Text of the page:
There is one moment when the land appears fully with scent, color, and sensation–the horrific and darkly funny burial scene. Two characters wrestle a bloody corpse into the ground and are marked with its gore and mud. The only time that a human being becomes one with the land is when that character–one of the more humane ones–must be literally forced into it, dead. 

What is brilliant about Johnson’s choice is how he continues the genre’s movement away from the idyllic frontier of early westerns, and the recent troubled and tragic landscapes of Jim Jarmusch’s Dead Man and the Coen Brothers’ No Country for Old Men.  

His land is not the End All and Be All. It is not the snake that troubled Eden. His is a land that is spent and used, forgotten and kicked aside. It is a vacuum of moral indifference and blighted progress. And like the landscape in all good Westerns, it is code to what we are as human beings–what we came from, what we are, and what we desire to be. Ouch. 


OK, I can’t end like that! That realization won’t keep me from rereading Nobody Move. It’s dark and fast-paced and noir to the core. And you get a kind of a riding-off-into=the-sunset bit, except without the sunset. 

*I am indebted to Jane Tompkins’s West of Everything: The Inner Life of Westerns.


July 15, 2008

Westerns 101; or, What Owen Wister Gave the World

by cowboylands

Yesterday was Owen Wister’s birthday, the man who almost single-handedly created the Cowboy mythos. He’s both a masterful wordsmith and a cautionary example against using the Cowboy indiscriminately. 

Who the hell is Owen Wister? One of my favorite places on the Wild Western Web for all things Americana, The Library of Congress’s American Memory site describes him succinctly:Robert Vaughan copyright 2008 es

Novelist Owen Wister was born in Germantown, Pennsylvania, on July 14, 1860. His 1902 novel The Virginian helped create the myth of the American cowboy. Reared and educated on the east coast, Wister first visited the West in 1885. Set in Medicine Bow, Wyoming, The Virginian‘s tender romance between a refined Eastern schoolteacher and a rough-and-tumble cowhand, with its climactic pistol gunfight, introduced themes now standard to the American Western.

Simple. But anyone who has not read the book cannot conceive of the power of the Virginian and Molly, his schoolmarm. Their actions reverberate throughout literature of the West and the silver screen.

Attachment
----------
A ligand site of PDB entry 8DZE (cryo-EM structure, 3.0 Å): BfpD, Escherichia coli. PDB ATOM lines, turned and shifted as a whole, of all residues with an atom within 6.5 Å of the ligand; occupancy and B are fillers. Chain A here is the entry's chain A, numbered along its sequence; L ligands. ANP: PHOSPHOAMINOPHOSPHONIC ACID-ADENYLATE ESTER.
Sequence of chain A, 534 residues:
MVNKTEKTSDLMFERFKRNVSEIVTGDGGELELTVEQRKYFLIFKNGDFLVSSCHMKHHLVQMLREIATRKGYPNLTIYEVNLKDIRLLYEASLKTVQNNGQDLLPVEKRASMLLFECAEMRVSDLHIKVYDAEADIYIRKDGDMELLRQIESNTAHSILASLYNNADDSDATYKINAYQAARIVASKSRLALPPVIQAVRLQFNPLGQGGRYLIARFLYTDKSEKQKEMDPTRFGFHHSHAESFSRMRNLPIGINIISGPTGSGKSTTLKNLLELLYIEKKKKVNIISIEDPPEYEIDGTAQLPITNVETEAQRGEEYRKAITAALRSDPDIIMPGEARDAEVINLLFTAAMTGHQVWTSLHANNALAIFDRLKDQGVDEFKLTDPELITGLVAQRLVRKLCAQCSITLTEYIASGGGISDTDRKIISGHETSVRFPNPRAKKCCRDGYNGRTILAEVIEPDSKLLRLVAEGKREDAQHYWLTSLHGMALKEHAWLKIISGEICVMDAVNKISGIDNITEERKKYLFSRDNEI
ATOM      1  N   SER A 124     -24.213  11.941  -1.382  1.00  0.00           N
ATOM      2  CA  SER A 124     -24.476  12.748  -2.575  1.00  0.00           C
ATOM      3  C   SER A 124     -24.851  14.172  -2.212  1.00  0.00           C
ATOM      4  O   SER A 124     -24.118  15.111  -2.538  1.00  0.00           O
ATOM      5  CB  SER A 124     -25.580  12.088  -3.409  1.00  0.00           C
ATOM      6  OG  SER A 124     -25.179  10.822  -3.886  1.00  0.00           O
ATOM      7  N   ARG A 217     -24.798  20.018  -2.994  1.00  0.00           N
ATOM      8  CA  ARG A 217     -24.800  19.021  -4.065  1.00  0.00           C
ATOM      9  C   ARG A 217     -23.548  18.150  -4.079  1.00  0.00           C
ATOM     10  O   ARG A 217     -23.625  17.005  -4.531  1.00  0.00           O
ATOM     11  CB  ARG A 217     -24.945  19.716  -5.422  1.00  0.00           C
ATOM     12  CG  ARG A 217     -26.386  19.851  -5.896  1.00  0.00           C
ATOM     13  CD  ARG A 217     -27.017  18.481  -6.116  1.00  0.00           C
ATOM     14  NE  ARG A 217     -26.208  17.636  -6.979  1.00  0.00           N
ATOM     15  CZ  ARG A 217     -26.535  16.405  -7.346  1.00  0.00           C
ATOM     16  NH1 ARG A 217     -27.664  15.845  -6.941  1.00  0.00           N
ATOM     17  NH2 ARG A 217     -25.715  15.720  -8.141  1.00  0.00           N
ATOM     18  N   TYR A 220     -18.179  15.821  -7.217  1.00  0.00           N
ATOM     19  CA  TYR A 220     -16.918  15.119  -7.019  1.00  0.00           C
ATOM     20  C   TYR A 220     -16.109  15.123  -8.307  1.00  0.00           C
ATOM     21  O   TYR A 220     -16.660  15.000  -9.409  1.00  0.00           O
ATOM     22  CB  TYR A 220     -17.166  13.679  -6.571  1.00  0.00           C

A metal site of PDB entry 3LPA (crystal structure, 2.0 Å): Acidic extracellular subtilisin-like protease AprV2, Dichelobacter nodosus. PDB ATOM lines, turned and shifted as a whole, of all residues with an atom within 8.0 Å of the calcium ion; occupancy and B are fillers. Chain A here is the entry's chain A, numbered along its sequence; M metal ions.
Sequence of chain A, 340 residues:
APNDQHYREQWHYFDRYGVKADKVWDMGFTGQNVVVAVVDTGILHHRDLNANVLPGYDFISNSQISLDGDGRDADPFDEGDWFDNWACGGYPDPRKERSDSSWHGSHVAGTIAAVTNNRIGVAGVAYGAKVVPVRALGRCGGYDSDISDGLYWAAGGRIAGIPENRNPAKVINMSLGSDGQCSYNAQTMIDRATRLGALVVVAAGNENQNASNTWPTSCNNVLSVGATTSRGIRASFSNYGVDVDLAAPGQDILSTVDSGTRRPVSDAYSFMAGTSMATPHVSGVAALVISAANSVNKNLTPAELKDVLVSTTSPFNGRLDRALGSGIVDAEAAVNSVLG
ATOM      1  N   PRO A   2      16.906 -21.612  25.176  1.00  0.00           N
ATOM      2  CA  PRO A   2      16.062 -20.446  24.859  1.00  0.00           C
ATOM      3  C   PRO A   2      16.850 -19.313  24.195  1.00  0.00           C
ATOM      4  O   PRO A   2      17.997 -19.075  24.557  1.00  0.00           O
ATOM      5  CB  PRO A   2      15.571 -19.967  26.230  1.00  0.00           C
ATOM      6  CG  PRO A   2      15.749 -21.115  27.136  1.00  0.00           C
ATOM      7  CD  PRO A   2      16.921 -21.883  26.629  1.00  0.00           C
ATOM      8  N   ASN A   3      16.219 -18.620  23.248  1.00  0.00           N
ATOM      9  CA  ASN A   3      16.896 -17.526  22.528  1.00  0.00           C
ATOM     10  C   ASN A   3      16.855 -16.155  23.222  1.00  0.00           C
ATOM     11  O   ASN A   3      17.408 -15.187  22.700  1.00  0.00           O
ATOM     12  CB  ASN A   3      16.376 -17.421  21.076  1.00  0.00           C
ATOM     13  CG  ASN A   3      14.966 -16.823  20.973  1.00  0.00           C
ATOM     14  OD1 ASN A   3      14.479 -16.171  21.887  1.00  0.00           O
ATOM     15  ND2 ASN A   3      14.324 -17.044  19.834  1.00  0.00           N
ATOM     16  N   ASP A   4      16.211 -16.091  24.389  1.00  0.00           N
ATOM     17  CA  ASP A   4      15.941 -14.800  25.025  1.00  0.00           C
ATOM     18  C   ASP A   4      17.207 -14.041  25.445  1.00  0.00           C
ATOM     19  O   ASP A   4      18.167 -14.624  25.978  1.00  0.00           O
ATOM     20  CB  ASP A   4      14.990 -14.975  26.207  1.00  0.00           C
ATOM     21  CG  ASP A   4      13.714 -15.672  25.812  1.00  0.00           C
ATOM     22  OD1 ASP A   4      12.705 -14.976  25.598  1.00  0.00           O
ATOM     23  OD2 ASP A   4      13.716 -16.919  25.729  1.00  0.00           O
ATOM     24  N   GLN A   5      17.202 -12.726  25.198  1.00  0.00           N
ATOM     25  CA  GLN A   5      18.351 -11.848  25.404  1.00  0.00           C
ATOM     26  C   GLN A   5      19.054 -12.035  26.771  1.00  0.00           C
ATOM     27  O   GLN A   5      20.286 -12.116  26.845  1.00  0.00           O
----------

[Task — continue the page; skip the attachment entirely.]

The Virginian’s plot is fairly straightforward: woman meets man/man meets woman; woman conquers man; no, wait–man conquers woman!

We have in this scenario one of the major themes in all Westerns: civilization versus the wildness of the West, played out through a battle of the sexes.*

Owen Wister was a total Dude until he lived a while in Wyoming (the most Cowboy of states, I would argue, for good and bad). He found in the West what he could not find in his rather unhappy relationships with his parents—who either squelched his wish to become a musician (father) or relentlessly criticized him in the interest of helping him become the best he can be (mother). Wyoming allowed him to find himself, to put it in a clichéd sort of way. But he was the one who created that cliché, by moving his personal experience into words on the page. Then he got married, and by all accounts every day was a shootout for Mr. and Mrs. Wister, and more of the sniping kind than the romantic full-frontal confrontation….

The final shootout of The Virginian, Jane Tompkins argues in West of Everything: The Inner Life of Westerns, has a two-fold climax: the Virginian takes on his enemy, and he disobeys the woman whom he loves. (She has told him that she will leave if he goes to battle.**) The enemy soon lies in the dirt, but Molly also flies into his arms. Why, he has succeeded both in becoming an individual by separating himself from this strong female figure, and by still keeping the female in his life! Amazing!

Wister’s life wasn’t quite that nicely wrapped up. (Westerns are part of the romance genre, after all.) He had a difficult relationship with his wife, and he never quite found the “self” he had while he was living alone in the West, just him and the other virile cowpokes.

His world of The Virginian and the successful shootout is just a romance, yet perhaps because its images contain the real frustration he felt, these images literally echo through the century, since 1902 repeated again and again in scripts and books until the real world and real people have taken on tinges of this romantic view.

But caution, caution. The author was doing what all authors do: working out his own fear and rage and love and horror with vivid characters and situations. Those who use the tough Cowboy—stoic, forthright, master of all he surveys—should know that…just perhaps…their motivations might mirror Owen Wister’s. Might they also have a little fear and rage and vulnerability inside?

*In this novel, it is described in a rather elevated tone that is like the ballads of the Court of Love of Eleanor of Aquitaine. Indeed, as mentioned by Jane Tompkins, Wister argued that the cowboy was directly descended from the Anglo-Saxon knights. (What happened to the Spanish knights, guy? And Saladin? And he must have forgotten that all the knightly tales of derring-do came from the mouths of women in the Court of Love, not the uncouth knights the women wanted to civilize.)

**Very un-Eleanor of Aquitaine of her.